So, for brand new homeowners or those who moved to Florida from other areas, it is critical that you file for Homestead Exemption to start your years of tax savings! You can file online at:

Other Exemptions

If you are already a Florida homeowner, you might have turned 65 during 2021. If so, don’t forget to take advantage of the Senior Citizen Exemption! Savings vary based on your personal situation, but they can be significant. Further, if you are 65+ and lived in the same home for more than 25 years, you would be eligible for a Long-Term Resident Senior Citizen Exemption.

If you are deployed military, have a disability, are a disabled first responder, are a widow/widower, you have some property tax exemptions you can file for as well.

The Miami-Dade Property Appraiser, Pedro Garcia, sat down with me on January 6 on “The MiamiHal Real Estate Show” at the Miami’s Community Newspaper Studios to explain all of this and more in detail. You can watch this show at:

Beyond Exemptions

There are even more savings for homeowners in Florida who want to upsize, downsize or just move within the State. Known as portability, property owners with Homestead Exemption and an accumulated SOH Cap can apply to transfer (or “Port”) the SOH Cap value (up to $500,000) to a new homestead property. This application is known as the “Transfer of Homestead Assessment Difference”, and the annual deadline to file for this benefit and any other property tax exemption is March 1st.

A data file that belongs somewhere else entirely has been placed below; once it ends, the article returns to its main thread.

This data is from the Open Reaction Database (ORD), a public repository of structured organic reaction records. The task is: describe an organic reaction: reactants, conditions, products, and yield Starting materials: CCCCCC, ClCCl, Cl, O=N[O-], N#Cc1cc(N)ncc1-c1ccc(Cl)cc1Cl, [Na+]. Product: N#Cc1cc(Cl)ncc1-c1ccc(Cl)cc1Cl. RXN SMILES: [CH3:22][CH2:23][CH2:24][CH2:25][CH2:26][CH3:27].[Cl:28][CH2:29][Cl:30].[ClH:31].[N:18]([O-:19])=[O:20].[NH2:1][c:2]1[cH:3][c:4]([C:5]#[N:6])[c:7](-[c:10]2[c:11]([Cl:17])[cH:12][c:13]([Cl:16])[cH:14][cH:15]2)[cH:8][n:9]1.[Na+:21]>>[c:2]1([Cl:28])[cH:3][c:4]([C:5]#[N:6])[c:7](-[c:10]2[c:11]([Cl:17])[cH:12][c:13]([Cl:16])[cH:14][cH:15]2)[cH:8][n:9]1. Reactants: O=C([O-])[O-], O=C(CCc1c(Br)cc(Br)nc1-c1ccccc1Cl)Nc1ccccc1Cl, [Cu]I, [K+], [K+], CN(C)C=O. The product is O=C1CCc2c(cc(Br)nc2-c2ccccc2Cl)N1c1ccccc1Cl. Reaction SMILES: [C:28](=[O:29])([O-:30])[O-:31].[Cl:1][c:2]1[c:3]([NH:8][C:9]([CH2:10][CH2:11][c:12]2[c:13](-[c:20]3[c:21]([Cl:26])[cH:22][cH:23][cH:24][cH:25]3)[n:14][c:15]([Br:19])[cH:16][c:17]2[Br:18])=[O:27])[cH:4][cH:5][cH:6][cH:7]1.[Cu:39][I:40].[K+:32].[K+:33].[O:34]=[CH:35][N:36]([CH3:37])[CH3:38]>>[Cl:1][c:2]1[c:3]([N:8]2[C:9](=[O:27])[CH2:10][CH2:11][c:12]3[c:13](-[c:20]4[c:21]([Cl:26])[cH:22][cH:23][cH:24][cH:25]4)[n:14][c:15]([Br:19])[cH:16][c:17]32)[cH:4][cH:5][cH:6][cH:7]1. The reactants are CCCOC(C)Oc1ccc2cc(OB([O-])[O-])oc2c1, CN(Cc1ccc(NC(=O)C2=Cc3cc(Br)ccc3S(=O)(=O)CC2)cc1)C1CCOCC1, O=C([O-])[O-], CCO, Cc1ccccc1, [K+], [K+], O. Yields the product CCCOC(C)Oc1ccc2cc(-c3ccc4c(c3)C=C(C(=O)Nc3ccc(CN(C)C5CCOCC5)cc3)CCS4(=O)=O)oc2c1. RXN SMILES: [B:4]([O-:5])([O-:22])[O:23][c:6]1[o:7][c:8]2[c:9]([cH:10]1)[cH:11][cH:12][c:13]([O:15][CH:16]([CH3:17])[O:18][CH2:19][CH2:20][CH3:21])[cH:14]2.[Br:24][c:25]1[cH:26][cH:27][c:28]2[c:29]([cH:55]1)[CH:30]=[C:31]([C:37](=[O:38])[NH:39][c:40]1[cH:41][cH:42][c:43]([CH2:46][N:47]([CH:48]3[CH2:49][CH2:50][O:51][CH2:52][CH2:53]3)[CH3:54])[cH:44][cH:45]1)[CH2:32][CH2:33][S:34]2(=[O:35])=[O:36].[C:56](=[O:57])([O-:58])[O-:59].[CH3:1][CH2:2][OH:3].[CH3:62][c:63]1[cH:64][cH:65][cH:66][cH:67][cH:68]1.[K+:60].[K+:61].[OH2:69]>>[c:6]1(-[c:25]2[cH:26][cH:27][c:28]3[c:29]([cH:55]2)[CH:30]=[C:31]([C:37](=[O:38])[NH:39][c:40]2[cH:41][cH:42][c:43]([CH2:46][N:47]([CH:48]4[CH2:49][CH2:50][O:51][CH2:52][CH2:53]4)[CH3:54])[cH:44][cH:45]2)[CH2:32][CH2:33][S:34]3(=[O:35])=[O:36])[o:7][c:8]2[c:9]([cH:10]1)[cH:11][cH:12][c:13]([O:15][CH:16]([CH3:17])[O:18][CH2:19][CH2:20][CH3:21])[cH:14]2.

Portability allows you to bring the years of accumulated property tax savings along with you (at least a percentage thereof) and it is meant to provide Floridians the freedom to choose the best housing for their situation without losing the tax standing they have earned over the years of being in Florida.

The detailed explanation is longer than this article space allows, so I point you to this article on my website:

The Miami-Dade Property Appraiser’s Office is run more like a business than a governmental office. It allows Pedro Garcia to promise true customer service. During my show, he promised any Miami-Dade County resident that his office will answer your questions via phone on that call or get you a response within one business day. The Miami-Dade Property Appraiser’s Office phone number is 305-375-4712 and the very helpful website is at

One word of warning to heed. Garcia mentioned that the County is looking for people who are looking to defraud the State of due taxes. Penalties are stiff and his office has powerful automated tools to detect violators. “Some people make honest mistakes when initially filing or they fail to report a change that effects their eligibility,” said Pedro Garcia. “We’ll work with those people. But outright purposeful fraud will not be tolerated.”

When used right, the property tax exemptions are an incredible benefit to homeowners. Make sure you take advantage!

Real Estate Update

As of 1/7/22, there were only 64 properties for sale in Pinecrest, 27 homes pending sale and 4.2 months of inventory. This is still a Seller’s market, but not forever! If you’re ready to move, get the best local expertise, truthful guidance and realistic expectations. It’s easy to get started at I invite you to view past episodes of my The MiamiHal Real Estate Show at to hear from experts and get the latest real estate news.

Hal Feldman (MiamiHal) is a Realtor with RE/MAX Advance Realty. You can contact him with your story ideas or real estate questions at, or